If you were to change something about the education system in the U.S, what would you change? How would you critique the quality of education? Education historian Diane Ravitch answers these questions in her excerpt that was published in 2014, “The Essentials of a Good Education.” In her text Ravitch argues that the education system is flawed and that the vision of a good education is unfair and unequal. Ravitch supports her claim by providing examples of the negative effects of the educational system and using historical context. The author’s purpose is to wake up the policymakers of the educational system in order to raise the standard of the quality of education each child receives regardless of income. Ravitch writes to an audience that are invested in the construction of the educational system and the parents along with other interested readers. Ravitch establishes a formal and professional tone for her audience. In this essay I will be focusing on a particular element Ravitch
Standardized tests may be used for a wide variety of educational purposes. For example, they may be used to determine a young child’s readiness for kindergarten, identify students who need special-education services or specialized academic support, place students in different academic programs or course levels, or award diplomas and other educational certificates.
Michal is a boy born in Florida who has some special needs. He was born with a brain stem, but not a whole brain. He loves to hear and listen to people talk to him, yet he is morosely incapable of sight, speech, or even understand basic information. He was forced to take an alternate version of the Florida Comprehensive Assessment Test. This year he will be forced to take this test again. He is not alone. This New York times article from February 13, 2014 goes on to give an example of another case. This time it is the story of Andrea Rediske, a Florida parent of a child who is slowly dying from a life burdened by brain damage and cerebral palsy. The state tried to force this child, Ethan, to take this test. In the meantime while Andrea was fighting the school system, Ethan Rediske passed away. It doesn’t have to be this way. Our children aren’t all dying of terrible diseases, but these standardized testing is killing our brothers and sisters creativity and passion for school instead.
In 2015, a poll was taken from over 1500 National Education Association members, and more than 70 percent of those polled believed that standardized testing is not useful and helpful to students in developing any skills (Walker). Standardized tests have been taken since the early 1900s in many age groups. A standardized test is any sort of test that has both the same questions and the same answers to all people it is given to. They are usually given over wide areas, such as states or even whole countries, and can be used to see what knowledge a general population has gained from their educations. Some major standardized tests are the Scholastic Aptitude Test (SAT) and the American College Test (ACT). These tests are taken by people that are
Standard testing is a very controversial and important subject because it deals with the progression of the American education system. The practice of these assessments has been highly scrutinized not only for the way it has changed the format of classrooms, but also for its accuracy, pressure, and abundance. In 2001, standardized testing became federally mandated through the No Child Left Behind Act by former president George Bush Jr. According to research from the Council of the Great City Schools, students have been taking “an average of 113 tests from pre-kindergarten through 12th grade” (K. Hefling). These numbers have increased to the point where parents have opted for their children to not attend standardized exams. In New York State,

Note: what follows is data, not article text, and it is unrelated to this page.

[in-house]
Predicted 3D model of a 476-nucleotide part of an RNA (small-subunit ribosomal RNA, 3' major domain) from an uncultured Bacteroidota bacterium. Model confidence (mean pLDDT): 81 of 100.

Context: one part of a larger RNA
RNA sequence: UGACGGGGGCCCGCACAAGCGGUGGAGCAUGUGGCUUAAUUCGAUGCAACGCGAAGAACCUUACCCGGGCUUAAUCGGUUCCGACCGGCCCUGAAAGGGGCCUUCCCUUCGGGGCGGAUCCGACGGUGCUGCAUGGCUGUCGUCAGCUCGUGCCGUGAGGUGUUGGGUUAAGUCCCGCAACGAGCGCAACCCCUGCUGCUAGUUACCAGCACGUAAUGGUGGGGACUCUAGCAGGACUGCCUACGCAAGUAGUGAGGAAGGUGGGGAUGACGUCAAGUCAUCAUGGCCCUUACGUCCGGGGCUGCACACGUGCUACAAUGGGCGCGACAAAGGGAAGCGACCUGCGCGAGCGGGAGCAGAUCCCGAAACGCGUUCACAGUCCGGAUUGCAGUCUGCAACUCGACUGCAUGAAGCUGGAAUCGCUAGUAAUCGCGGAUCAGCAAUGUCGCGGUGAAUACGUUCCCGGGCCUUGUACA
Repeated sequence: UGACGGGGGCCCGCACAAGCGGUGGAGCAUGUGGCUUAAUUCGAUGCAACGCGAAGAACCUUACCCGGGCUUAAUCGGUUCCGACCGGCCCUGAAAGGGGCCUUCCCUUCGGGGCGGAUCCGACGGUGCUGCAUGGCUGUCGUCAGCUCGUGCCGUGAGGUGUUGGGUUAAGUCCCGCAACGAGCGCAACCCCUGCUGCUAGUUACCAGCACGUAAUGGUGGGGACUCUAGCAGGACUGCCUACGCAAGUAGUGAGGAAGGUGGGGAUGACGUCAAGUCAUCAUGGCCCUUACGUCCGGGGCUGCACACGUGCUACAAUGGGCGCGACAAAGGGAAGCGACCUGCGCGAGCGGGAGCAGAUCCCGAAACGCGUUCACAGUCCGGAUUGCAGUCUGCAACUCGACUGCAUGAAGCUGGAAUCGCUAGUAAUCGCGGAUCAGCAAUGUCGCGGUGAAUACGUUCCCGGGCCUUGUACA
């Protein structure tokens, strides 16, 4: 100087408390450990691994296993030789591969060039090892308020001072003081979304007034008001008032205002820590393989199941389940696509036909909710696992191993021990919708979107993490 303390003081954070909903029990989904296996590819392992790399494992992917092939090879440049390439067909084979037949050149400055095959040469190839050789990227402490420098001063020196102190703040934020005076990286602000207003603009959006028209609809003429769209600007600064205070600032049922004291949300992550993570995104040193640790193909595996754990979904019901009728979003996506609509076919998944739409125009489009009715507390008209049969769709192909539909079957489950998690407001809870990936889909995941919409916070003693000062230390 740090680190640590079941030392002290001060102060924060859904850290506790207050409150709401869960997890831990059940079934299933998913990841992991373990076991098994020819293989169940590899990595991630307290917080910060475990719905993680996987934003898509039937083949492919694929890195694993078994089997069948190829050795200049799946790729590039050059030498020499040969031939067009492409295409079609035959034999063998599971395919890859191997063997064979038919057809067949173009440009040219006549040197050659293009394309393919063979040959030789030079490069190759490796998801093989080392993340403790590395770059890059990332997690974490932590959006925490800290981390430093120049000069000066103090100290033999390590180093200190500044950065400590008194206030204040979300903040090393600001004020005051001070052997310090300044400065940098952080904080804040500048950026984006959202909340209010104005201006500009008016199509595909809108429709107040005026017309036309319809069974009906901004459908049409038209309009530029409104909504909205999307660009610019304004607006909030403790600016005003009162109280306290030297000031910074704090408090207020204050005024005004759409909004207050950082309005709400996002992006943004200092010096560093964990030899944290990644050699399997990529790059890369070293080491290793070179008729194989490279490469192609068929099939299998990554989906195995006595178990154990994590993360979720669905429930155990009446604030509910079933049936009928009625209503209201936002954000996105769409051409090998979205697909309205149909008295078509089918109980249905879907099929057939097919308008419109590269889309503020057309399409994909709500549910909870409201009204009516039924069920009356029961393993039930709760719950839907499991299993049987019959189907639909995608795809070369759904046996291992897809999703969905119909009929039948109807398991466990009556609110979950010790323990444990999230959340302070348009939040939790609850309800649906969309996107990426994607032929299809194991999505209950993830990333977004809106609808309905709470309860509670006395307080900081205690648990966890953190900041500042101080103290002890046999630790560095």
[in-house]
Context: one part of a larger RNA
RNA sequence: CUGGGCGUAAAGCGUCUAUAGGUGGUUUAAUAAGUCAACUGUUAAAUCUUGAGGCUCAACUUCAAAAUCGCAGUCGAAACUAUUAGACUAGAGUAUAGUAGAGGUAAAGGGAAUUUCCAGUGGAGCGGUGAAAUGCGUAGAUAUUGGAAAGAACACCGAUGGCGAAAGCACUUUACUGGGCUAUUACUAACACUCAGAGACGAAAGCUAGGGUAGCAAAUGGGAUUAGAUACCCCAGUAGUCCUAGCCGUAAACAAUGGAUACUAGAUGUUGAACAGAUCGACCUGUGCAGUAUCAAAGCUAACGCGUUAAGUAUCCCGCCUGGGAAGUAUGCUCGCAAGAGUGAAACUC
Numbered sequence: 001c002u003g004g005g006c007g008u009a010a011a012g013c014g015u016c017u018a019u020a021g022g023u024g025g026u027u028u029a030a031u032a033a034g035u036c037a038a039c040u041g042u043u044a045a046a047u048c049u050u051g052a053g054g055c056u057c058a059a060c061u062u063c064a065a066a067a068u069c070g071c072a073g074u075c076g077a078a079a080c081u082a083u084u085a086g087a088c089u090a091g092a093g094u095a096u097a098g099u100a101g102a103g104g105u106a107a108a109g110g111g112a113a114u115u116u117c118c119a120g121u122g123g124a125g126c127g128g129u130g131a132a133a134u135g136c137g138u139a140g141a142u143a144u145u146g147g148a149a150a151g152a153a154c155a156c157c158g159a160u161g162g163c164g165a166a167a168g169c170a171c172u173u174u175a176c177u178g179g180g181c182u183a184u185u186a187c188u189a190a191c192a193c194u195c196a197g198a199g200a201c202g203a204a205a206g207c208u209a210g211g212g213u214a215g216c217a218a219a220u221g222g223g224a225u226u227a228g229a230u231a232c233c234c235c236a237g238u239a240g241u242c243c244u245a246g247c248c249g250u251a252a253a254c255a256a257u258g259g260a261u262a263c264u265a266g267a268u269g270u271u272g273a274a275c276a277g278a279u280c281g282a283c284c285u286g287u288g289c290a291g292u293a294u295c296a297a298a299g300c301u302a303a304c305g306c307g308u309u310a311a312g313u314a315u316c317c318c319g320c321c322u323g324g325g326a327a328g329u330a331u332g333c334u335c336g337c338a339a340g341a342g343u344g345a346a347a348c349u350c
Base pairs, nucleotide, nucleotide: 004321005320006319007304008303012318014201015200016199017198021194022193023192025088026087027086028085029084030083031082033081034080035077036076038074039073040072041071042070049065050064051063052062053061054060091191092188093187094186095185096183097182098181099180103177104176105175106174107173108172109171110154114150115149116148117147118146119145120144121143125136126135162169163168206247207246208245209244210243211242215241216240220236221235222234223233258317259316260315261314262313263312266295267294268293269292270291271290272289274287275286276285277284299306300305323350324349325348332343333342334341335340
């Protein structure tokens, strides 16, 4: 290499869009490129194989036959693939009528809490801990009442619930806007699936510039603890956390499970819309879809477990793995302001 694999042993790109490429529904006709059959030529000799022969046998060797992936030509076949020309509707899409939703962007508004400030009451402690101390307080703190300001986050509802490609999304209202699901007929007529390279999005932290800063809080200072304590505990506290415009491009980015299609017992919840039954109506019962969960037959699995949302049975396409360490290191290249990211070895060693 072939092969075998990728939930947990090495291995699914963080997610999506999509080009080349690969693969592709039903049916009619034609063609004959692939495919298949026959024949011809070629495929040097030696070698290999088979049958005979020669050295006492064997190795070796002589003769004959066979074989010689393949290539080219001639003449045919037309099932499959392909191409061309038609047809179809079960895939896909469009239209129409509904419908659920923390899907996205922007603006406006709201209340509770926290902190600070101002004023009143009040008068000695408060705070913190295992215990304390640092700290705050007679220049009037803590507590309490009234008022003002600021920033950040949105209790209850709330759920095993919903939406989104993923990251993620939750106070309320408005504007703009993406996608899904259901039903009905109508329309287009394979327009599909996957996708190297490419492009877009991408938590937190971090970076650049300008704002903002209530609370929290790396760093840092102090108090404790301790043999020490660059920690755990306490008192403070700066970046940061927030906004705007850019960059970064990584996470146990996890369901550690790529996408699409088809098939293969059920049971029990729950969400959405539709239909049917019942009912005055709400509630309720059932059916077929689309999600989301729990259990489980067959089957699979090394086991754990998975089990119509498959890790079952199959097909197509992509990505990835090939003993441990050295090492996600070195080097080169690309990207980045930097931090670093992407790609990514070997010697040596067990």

Bill Clinton was 46 years old when he went into office, making him the youngest President since John F. Kennedy. He was also the second U.S. President to be impeached; however, not just bad things happened during his time in office. Clinton was President from 1993 to 2001, and he accomplished many things for the United States during that time. For example, he was able to create more jobs and drop the unemployment rate significantly. He also played close attention to issues in the education system. By the end of his Presidency, Clinton was able to make education a priority, which to me was his greatest success. But, just like anyone, Clinton had his high times and low times. Other than his huge sex scandal that lost his popularity with
Diane Ravitch, a historian of education, once said that, “sometimes the most brilliant and intelligent students do not shine in standardized tests because they do not have standardized minds.” These tests have been a part of American education since the mid-1800s(Is the Use), but now, many people are starting to realize that standardized tests are not as convenient as they thought they were. In 2002, the No Child Left Behind Act required all schools in the United States to test students in grades two through twelve annually in reading, math, and science(Is the Use). But since then, the U.S. has dropped from 18th in the world in mathematics to 36th, with a similar change in science as well. On the other hand,